The couple got married in 1998 and moved to Naples in 2011. Three years later the antivirals were finally available. Three months of medication cost $80,000 she said, but her insurance covered it.

She took one pill a day for three months and was cured of Hepatitis C after more than two decades of living with it. Now married, retired and cured, they live in Lakewood Ranch and have traveled to places like Australia, Europe and the Galapagos Islands.

There are still hardships, however. She received the COVID-19 vaccine, but those with her condition may still be at risk of severe illness if they contract the coronavirus. The couple has decided to take no chances as the delta variant spreads.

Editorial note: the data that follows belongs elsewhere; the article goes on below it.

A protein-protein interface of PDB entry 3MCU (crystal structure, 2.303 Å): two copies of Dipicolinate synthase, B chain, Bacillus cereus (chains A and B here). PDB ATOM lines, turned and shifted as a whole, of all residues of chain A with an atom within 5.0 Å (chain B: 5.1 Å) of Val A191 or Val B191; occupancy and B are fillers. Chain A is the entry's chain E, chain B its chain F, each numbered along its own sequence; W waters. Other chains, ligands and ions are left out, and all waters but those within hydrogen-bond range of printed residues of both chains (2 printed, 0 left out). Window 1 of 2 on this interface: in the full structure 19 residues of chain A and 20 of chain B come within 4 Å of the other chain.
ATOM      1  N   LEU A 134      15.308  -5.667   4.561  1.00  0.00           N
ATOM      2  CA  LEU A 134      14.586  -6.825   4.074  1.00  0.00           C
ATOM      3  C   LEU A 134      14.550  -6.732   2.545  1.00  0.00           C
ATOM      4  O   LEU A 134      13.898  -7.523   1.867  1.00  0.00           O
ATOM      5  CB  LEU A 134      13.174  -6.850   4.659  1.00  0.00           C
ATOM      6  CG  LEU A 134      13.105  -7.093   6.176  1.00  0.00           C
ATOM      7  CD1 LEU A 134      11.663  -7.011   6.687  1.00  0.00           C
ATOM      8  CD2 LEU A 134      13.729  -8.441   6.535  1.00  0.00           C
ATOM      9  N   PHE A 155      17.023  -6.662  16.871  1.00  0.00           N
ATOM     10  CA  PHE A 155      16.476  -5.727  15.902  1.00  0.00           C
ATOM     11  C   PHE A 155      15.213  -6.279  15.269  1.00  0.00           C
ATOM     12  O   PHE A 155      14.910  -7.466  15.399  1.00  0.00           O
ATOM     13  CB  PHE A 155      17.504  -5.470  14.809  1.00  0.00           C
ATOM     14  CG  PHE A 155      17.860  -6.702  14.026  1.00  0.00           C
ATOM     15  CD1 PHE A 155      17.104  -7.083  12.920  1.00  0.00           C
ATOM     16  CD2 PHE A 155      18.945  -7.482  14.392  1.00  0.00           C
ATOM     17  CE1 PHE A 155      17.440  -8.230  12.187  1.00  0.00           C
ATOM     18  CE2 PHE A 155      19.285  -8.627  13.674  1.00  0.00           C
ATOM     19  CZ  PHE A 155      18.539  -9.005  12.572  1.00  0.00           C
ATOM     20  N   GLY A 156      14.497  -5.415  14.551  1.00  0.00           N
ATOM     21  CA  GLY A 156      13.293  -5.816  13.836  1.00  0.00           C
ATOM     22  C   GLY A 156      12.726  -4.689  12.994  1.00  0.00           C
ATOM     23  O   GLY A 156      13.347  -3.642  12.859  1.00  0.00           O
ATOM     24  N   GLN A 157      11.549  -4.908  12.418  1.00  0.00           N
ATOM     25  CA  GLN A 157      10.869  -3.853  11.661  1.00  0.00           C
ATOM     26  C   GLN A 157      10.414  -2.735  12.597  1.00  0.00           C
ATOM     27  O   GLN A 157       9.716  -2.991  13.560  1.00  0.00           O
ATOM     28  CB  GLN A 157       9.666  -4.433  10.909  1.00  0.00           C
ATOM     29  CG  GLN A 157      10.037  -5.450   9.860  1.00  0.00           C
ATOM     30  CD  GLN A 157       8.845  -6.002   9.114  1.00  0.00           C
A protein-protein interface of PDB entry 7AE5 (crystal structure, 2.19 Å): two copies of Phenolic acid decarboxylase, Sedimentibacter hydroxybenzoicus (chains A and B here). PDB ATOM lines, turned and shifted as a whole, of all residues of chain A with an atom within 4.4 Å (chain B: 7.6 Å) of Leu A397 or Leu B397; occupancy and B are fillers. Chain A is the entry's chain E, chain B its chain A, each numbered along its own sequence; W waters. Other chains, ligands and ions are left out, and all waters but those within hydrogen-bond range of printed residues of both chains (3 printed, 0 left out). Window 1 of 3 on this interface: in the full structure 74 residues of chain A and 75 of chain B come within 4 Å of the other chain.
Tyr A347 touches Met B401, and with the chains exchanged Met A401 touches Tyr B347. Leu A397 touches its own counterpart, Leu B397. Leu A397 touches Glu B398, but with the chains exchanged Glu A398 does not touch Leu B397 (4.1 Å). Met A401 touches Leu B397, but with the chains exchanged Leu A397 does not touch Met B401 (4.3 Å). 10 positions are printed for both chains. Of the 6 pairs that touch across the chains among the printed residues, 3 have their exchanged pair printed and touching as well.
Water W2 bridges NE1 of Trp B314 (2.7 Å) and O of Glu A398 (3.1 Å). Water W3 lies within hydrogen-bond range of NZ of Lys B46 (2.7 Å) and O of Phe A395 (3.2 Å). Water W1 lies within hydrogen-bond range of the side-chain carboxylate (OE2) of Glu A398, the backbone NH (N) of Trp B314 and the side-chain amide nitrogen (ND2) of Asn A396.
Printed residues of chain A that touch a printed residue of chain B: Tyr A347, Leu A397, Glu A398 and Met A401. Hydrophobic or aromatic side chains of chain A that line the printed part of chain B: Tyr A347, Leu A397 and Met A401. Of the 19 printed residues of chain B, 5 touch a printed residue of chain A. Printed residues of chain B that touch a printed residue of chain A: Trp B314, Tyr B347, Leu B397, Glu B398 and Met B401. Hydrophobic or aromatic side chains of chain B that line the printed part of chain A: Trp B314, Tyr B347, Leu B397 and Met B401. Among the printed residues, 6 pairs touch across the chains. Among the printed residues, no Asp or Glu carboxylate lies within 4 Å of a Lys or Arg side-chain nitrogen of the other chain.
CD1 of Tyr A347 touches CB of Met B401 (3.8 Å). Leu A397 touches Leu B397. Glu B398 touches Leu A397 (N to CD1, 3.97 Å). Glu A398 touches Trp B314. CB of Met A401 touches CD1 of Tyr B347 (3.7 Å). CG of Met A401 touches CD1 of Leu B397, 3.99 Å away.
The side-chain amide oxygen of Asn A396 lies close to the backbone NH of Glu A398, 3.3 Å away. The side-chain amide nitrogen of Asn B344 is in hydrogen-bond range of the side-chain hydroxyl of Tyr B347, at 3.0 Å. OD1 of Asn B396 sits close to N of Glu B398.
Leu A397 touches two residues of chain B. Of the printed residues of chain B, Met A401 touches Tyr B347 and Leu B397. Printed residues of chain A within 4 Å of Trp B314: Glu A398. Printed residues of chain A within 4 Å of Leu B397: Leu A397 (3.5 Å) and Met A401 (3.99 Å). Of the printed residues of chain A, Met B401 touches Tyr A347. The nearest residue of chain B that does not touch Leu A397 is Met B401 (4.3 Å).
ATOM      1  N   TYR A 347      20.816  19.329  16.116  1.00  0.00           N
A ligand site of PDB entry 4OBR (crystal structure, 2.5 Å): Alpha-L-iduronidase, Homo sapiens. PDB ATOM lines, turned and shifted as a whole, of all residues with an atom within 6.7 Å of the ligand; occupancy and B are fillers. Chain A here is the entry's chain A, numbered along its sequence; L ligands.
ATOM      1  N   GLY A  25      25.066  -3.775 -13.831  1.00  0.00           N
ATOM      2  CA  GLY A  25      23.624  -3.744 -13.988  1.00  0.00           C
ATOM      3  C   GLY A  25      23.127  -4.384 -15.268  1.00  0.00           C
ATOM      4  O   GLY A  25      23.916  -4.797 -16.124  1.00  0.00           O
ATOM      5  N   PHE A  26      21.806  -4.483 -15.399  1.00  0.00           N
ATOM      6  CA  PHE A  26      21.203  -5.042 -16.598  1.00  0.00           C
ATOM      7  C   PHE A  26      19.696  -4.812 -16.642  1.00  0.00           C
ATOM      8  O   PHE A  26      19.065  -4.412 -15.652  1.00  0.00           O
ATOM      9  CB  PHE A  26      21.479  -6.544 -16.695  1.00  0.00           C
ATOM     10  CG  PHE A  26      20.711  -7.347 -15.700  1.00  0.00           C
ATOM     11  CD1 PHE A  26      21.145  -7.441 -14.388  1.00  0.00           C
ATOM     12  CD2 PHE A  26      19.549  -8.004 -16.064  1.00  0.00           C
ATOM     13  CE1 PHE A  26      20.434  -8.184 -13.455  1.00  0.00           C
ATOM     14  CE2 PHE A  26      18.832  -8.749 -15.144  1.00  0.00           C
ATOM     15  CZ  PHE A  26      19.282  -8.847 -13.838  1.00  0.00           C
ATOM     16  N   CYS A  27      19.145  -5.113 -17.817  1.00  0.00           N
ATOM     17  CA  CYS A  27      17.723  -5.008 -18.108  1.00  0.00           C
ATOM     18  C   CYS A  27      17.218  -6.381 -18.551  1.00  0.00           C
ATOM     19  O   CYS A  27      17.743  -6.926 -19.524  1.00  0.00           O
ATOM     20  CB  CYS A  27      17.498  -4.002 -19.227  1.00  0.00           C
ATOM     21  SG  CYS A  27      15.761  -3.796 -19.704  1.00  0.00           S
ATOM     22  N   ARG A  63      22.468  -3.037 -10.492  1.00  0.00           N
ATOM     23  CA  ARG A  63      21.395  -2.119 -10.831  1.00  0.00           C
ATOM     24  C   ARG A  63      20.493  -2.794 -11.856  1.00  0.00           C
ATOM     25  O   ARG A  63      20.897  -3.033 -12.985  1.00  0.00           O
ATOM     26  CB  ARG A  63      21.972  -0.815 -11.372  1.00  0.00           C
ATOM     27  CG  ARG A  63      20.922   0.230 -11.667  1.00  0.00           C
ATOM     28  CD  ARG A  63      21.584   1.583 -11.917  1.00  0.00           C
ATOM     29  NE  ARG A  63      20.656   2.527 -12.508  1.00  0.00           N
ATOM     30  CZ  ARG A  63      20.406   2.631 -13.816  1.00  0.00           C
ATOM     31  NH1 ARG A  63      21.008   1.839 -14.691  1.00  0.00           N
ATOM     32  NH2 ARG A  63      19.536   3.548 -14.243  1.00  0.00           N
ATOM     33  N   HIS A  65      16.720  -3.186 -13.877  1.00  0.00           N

“We’re hunkered down again,” she said, “as if we never had our vaccines at all.”

That didn’t change her advice to hepatitis C patients.

“Don’t be your disease,” Coonfield said. “Do as much as you can, live as much as you can and take advantage of the life that you have. Enjoy it.”

• • •

World Hepatitis Day: Get tested.

The Florida Department of Health in Pinellas County will offer free testing for hepatitis from 8:30 a.m. to noon Wednesday at these locations. No appointments needed. Call 727-824-6932 for more information.

  • St. Petersburg Health Department, 205 Dr. Martin Luther King Jr. St. N.
  • Pinellas Park Health Department, 6350 76th Ave. N

Metro Inclusive Health also offers free hepatitis and HIV testing by appointment. Call 727-321-3854 to schedule an appointment. Clinics are located in Clearwater, St. Petersburg, Tampa and New Port Richey.